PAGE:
This stunning Bitcoin “Pizza Index” reveals the value of individual toppings after traders have infamously blown over £ 250m in Papa John’s.
American Laszlo Hanjech He made history when he made his first “real world” purchase in cryptocurrencies over a decade ago.
But when he spent 10,000 Bitcoins on two pizzas, he knew little that one day he would get out of hundreds of millions of pockets.
He had no clue that 11 years in coins (which was worth about £ 30 at the time) are now worth a staggering £ 257,869,013.
It’s lucky that he could have bought a private island, a luxury mansion, and some private jets.
As our chart shows, one olive could buy a luxurious five-bedroom home and a slice of pepperoni could buy a Ferrari fleet.
And one whole pizza (129,760,706 pounds) may be enough Admire Harry Kane away from Tottenham.
Surprisingly, Laszlo claims that there will never be a sleepless night on impulse purchases at one lunchtime in 2010.
He said: “I don’t regret it. I think it’s great that I became part of Bitcoin’s early history that way.
“People know about pizza … everyone is involved in it, [like] “Oh my god, you’ve spent all that money!”
A Florida man was an early contributor to Bitcoin software when Bitcoin was only one year old.
He even coded a program that made it possible Fans mining currency Use your computer’s graphics card (GPU).
But when he posted a message on the Bitcoin Chat Forum on May 22, 2010, his life changed.
He wrote in Bitcointalk: “I’ll pay 10,000 Bitcoins for two pizzas. Probably like two big pizzas, I’ll leave some for the next day.
“I like onions, peppers, sausages, mushrooms, tomatoes, pepperoni, etc. There are no weird fish toppings.
“If you are interested, please let me know. We can make a deal.”
Hit posts caught the eye of another forum user Called Jeremy Star Divant Those who have agreed to order two big best pizzas in exchange for 10,000 Bitcoins.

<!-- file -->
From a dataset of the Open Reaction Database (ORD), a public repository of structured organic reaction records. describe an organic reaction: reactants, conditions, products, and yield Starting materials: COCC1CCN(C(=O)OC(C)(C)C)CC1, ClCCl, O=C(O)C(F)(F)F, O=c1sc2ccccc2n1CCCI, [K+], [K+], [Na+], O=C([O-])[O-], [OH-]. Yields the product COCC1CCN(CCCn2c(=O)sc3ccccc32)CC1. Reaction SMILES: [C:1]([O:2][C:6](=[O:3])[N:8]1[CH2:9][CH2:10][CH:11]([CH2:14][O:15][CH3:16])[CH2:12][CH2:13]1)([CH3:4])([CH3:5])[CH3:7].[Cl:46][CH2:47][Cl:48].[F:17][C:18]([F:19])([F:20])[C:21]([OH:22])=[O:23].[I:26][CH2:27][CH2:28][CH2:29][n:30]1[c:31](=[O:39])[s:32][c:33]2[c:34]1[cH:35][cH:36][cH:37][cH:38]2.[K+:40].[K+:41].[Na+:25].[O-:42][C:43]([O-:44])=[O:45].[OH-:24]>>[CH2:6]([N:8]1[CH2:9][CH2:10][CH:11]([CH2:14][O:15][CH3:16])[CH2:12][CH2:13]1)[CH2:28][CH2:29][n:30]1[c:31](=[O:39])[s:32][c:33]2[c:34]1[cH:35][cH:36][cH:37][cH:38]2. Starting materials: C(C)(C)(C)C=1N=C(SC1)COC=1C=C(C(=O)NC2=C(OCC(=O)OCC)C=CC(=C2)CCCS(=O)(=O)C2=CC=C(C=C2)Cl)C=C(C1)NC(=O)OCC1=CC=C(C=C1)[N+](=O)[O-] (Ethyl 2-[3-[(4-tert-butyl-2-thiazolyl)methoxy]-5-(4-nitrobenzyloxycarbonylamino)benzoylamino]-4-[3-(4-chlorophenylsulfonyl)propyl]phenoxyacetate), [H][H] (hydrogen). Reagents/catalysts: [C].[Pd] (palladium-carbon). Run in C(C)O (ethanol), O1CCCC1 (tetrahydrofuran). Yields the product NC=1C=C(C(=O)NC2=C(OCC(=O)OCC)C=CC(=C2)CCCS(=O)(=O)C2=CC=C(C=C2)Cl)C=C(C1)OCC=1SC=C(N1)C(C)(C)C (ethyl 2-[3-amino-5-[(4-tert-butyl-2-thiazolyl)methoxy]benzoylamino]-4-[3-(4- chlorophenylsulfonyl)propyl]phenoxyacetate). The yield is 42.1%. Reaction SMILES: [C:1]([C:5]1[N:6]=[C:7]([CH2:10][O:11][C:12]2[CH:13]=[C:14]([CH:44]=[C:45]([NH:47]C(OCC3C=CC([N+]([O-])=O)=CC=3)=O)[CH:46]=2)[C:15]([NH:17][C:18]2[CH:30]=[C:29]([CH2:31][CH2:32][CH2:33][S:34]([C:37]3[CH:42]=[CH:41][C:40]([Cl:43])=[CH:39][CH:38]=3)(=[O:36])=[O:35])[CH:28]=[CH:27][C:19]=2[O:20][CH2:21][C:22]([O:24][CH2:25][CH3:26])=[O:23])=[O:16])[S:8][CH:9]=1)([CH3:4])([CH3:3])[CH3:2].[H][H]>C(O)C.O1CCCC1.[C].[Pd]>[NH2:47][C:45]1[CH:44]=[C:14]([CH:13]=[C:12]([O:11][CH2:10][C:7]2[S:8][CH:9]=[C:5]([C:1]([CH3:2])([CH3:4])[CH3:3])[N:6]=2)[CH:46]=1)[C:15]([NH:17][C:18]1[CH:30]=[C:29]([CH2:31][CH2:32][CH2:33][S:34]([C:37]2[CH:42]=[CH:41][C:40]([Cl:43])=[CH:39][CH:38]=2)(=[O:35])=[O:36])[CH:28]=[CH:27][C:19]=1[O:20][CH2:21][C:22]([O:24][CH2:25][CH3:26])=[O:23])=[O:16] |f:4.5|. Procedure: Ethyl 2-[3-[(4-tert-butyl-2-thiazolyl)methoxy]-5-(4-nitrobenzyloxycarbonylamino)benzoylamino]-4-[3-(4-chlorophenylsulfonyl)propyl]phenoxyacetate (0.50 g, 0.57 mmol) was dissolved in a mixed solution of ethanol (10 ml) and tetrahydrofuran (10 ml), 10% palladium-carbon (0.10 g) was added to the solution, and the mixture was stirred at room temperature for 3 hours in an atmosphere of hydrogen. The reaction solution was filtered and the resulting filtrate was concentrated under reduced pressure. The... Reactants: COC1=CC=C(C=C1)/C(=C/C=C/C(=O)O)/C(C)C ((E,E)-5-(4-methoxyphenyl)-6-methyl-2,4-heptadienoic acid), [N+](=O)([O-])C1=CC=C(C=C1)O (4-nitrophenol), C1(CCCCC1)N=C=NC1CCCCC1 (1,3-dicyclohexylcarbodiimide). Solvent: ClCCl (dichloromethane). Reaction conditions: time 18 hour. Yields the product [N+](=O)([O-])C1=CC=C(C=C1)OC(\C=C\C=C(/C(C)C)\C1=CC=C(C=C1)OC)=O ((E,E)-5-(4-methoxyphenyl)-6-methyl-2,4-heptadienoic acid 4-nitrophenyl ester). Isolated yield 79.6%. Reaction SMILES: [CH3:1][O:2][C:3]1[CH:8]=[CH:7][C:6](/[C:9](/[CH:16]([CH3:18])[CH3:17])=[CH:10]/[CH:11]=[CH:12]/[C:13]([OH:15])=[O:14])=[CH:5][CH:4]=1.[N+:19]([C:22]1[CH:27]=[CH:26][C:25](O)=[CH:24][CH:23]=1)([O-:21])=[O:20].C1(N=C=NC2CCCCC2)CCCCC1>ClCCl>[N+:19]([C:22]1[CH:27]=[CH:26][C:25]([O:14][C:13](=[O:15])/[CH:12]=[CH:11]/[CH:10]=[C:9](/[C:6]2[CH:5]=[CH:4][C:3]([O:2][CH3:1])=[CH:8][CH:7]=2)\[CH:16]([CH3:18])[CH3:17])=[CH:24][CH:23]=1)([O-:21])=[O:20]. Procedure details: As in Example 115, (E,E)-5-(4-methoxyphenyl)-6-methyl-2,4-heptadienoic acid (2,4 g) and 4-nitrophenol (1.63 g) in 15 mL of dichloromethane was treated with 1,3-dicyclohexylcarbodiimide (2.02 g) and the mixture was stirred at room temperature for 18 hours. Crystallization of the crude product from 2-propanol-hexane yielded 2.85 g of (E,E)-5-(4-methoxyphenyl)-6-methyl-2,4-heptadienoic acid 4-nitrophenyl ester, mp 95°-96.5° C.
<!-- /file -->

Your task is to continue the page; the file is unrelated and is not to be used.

“I wanted to do pizza because it was a free pizza for me,” Laszlo explained later.
“That is, I coded this to mine Bitcoin and felt like I won the internet that day.
“I got a pizza to contribute to an open source project. Usually my hobbies are a sink of time and a sink of money. In this case, my hobby bought me dinner.
“I said,’Man, I’ve linked these GPUs, so this time I’m mining twice as fast. I’m just going to eat free food. I don’t have to buy food again.”
Laszlo believes that his infamous fast-food lunch helped even the incredible explosion of Bitcoin.
he Told Cointelegraph: “I want to think that what I did was useful, but if I weren’t there, I think someone else would have come. Maybe it wasn’t pizza.
“But I think Bitcoin was destined to grow. I didn’t know everything about Bitcoin at the time.
“I’ve only been playing with it for a few months, and I figured out how to mine, I actually wrote the first GPU miner-and that’s all I was giving away This is how I got Bitcoin. “
After the first deal, Hanyecz did it many more times, spending a total of 100,000 Bitcoins on pizza that summer. This is currently worth £ 2.5 billion.
To commemorate Laszlo’s legendary deal, May 22nd is called Bitcoin Pizza Day.
Pizza providers around the world are offering discounts to Bitcoin users to commemorate their incredible purchases.
A 14-year-old boy crazy about horses was found to have been hanged by his sister after years of bullying.
The bouncer called “n *****” was more stunning than when the knife was previously pulled by him.
But Laszlo says it’s impossible to buy pizza in cryptocurrencies these days.
He states: “If everyone wants to pay for pizza with Bitcoin now, that doesn’t work.
“They will try it, they will notice that their deal has not been confirmed, and they will lose interest.”
The stunning Bitcoin “Pizza Index” graphic shows the value of each topping after a trader has blown £ 250m at Papa John’s.
Source link The stunning Bitcoin “Pizza Index” graphic shows the value of each topping after a trader has blown £ 250m at Papa John’s.